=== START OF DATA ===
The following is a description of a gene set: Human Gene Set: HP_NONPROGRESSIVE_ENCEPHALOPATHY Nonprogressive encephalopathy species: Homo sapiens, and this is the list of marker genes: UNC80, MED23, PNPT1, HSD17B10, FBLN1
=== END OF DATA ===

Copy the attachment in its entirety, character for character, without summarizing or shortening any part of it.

The following is a description of a gene set: Human Gene Set: HP_NONPROGRESSIVE_ENCEPHALOPATHY Nonprogressive encephalopathy species: Homo sapiens, and this is the list of marker genes: UNC80, MED23, PNPT1, HSD17B10, FBLN1